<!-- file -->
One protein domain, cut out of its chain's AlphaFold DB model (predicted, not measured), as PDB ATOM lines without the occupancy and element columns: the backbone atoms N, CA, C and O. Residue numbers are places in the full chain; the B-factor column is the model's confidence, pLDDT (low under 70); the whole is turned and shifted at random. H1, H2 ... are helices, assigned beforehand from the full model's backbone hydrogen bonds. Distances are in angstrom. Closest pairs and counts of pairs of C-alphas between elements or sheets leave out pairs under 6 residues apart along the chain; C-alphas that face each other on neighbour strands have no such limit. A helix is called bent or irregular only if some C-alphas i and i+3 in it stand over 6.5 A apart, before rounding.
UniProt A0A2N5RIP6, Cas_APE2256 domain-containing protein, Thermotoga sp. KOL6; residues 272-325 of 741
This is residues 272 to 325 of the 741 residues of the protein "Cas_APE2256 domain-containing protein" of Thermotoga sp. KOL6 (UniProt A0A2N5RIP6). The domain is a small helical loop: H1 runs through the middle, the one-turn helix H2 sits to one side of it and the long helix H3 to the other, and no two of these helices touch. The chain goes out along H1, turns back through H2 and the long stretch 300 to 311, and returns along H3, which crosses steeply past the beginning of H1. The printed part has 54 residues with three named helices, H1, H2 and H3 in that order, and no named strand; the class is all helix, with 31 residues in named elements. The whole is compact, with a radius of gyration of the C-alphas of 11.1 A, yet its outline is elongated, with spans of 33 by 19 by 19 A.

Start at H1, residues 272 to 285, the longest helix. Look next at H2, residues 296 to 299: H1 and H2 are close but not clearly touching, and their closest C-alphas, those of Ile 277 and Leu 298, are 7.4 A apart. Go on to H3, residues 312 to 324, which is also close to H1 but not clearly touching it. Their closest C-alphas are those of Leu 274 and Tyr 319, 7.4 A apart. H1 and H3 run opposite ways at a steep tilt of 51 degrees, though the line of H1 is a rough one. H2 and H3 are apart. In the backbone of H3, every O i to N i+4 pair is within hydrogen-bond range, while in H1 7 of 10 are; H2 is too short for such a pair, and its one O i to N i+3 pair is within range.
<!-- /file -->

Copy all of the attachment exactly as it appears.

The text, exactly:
One protein domain, cut out of its chain's AlphaFold DB model (predicted, not measured), as PDB ATOM lines without the occupancy and element columns: the backbone atoms N, CA, C and O. Residue numbers are places in the full chain; the B-factor column is the model's confidence, pLDDT (low under 70); the whole is turned and shifted at random. H1, H2 ... are helices, assigned beforehand from the full model's backbone hydrogen bonds. Distances are in angstrom. Closest pairs and counts of pairs of C-alphas between elements or sheets leave out pairs under 6 residues apart along the chain; C-alphas that face each other on neighbour strands have no such limit. A helix is called bent or irregular only if some C-alphas i and i+3 in it stand over 6.5 A apart, before rounding.
UniProt A0A2N5RIP6, Cas_APE2256 domain-containing protein, Thermotoga sp. KOL6; residues 272-325 of 741
This is residues 272 to 325 of the 741 residues of the protein "Cas_APE2256 domain-containing protein" of Thermotoga sp. KOL6 (UniProt A0A2N5RIP6). The domain is a small helical loop: H1 runs through the middle, the one-turn helix H2 sits to one side of it and the long helix H3 to the other, and no two of these helices touch. The chain goes out along H1, turns back through H2 and the long stretch 300 to 311, and returns along H3, which crosses steeply past the beginning of H1. The printed part has 54 residues with three named helices, H1, H2 and H3 in that order, and no named strand; the class is all helix, with 31 residues in named elements. The whole is compact, with a radius of gyration of the C-alphas of 11.1 A, yet its outline is elongated, with spans of 33 by 19 by 19 A.

Start at H1, residues 272 to 285, the longest helix. Look next at H2, residues 296 to 299: H1 and H2 are close but not clearly touching, and their closest C-alphas, those of Ile 277 and Leu 298, are 7.4 A apart. Go on to H3, residues 312 to 324, which is also close to H1 but not clearly touching it. Their closest C-alphas are those of Leu 274 and Tyr 319, 7.4 A apart. H1 and H3 run opposite ways at a steep tilt of 51 degrees, though the line of H1 is a rough one. H2 and H3 are apart. In the backbone of H3, every O i to N i+4 pair is within hydrogen-bond range, while in H1 7 of 10 are; H2 is too short for such a pair, and its one O i to N i+3 pair is within range.